Surveys appear to show that anti-Semitism in Germany is in decline, but Jews face a renewed threat from far-right groups as well as enmity from Muslims, whose hostility is based on opposition to Israel, according to an independent report commissioned by the German Bundestag.
"The approval rate for classical anti-Semitism is only about five percent. The approval for so-called secondary anti-Semitism – everything that is connected with the Holocaust and the declaration that Jews are preventing us from finally finding our way back to normality because they are supposedly reminding us of the Holocaust – is clearly decreasing. Just 26 per cent of respondents agree with this statement," Juliane Wetzel, a historian specializing in anti-Semitism and one of the report's authors, told Sputnik Deutschland.
"A pilot study we commissioned on the attitude of imams could not identify any radical anti-Semitism. However, there is clearly an equation of Israeli policy with the Holocaust. Now we have to observe anti-Semitism among Muslims and intensify preventive measures."
"There are many indications of the spread of anti-Semitism among refugees from Arab Muslim countries. However, the situation is also complex at the same time. There is the danger of being discriminatory and judging the Muslim population to be the bearers of anti-Semitic attitudes," Wetzel warned.
Between 2001 and 2015, there was an average of 1,522 anti-Semitic offenses committed per year, 44 of which were violent crimes. Sharp increases in anti-Semitic attacks were witnessed in 2002, 2006, 2009 and 2014, when there were escalations in the Israeli-Palestinian conflict.
Petra Pau, Vice-President of the German Bundestag and member of the leftist Die Linke party, said that criticism of Israel is often used to justify anti-Semitism.
"Forty percent of the German population agrees with statements that attack Jewish people by way of remarks that are hostile to Israel. This shows a frightening ignorance of Israel and Israeli society. Israelis are equated with Jews, although there are Christians, Muslims, atheists and other believers in Israel," she explained.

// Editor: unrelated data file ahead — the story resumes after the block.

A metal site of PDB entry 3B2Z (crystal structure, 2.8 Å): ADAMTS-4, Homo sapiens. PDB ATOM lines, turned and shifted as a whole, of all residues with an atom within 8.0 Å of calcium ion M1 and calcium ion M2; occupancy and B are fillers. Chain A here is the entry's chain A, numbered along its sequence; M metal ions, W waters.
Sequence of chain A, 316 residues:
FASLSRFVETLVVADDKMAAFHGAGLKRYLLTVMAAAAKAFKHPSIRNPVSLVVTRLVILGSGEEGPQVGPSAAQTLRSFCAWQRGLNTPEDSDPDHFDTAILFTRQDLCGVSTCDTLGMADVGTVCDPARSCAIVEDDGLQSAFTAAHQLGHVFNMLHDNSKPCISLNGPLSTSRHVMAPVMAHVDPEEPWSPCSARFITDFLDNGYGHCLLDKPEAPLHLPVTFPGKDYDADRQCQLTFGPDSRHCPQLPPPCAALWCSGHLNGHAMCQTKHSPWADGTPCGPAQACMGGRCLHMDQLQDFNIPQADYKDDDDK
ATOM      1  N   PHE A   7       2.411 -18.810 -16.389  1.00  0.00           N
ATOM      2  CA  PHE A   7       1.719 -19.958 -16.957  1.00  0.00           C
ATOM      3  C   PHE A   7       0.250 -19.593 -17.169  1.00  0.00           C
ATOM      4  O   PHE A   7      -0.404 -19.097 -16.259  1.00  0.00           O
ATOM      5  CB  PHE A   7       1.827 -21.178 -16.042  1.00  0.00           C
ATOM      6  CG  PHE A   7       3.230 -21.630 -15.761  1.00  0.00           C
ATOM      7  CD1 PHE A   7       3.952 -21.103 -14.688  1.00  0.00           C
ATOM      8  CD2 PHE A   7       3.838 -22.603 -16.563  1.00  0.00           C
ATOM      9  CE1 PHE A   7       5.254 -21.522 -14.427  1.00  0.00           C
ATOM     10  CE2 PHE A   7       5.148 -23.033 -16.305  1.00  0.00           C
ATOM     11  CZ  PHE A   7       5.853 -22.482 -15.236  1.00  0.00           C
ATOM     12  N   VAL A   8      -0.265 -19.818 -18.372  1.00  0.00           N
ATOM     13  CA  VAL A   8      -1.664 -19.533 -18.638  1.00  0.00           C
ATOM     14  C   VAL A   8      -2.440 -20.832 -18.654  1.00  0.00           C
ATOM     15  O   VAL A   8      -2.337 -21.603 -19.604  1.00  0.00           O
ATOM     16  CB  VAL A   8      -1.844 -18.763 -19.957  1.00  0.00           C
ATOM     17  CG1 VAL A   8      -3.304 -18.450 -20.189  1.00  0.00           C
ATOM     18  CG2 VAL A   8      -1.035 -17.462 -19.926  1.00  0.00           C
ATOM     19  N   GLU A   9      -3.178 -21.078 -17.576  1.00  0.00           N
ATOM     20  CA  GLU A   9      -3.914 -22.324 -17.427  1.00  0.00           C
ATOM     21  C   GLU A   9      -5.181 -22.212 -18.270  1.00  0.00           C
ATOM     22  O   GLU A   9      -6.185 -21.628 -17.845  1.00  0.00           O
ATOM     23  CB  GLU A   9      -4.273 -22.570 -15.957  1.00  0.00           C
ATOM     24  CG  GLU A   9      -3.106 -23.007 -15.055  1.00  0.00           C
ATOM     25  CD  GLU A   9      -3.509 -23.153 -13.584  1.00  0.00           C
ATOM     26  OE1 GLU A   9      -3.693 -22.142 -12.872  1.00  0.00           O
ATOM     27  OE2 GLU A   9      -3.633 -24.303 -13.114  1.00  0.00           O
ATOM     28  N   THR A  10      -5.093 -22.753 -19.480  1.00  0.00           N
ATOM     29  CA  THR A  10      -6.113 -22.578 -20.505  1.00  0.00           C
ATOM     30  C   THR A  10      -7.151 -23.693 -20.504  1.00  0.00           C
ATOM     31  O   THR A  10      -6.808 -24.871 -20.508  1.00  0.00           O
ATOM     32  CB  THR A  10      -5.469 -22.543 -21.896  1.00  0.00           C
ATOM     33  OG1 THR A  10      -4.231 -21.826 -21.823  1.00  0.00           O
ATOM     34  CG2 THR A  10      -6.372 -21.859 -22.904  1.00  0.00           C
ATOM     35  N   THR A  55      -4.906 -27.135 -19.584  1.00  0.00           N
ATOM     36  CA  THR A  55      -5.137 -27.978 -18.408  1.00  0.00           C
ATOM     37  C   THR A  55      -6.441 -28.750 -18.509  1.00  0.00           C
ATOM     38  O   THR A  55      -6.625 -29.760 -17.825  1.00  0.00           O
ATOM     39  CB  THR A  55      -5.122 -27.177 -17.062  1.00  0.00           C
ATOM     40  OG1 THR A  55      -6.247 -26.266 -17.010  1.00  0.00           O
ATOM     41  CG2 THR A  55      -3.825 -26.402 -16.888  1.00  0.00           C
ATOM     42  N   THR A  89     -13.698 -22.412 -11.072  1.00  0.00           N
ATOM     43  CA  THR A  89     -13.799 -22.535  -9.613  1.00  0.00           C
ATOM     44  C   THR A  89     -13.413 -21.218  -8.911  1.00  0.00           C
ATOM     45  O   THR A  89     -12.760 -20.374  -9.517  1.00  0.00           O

"People from all backgrounds and with any kind of educational level can be anti-Semitic. They often don't think of themselves as such. Hatred of Jews is not a problem specific to Arabs or Muslims. But – and this is what the report tells us – there are specific patterns in certain groups with a Muslim background and we still do not know much about that," Pau said.
On Monday, Germany's Federal Interior Ministry released last year's crime figures, which showed a 6.6 percent increase in politically motivated crime, with a total of 41,549 offenses. These are categorized as offenses which "threaten the fundamental democratic principles of our society and respect for fundamental human rights."
Far-right extremists were responsible for 23,555 (57 percent) of the crimes. They committed 2.6 percent more offenses than the previous year, an increase which Interior Minister Thomas de Maiziere described as "unacceptable."
The number of crimes committed by left-wing extremists decreased to 9,389, a decline of 2.2 percent.
The authorities recorded 1,468 anti-Semitic offenses, a 7.5 percent increase, and 8,983 crimes based on xenophobia, a 5.3 percent rise. There was a dramatic 66.5 percent increase in politically motivated crimes against foreigners, with a total of 3,372 offenses.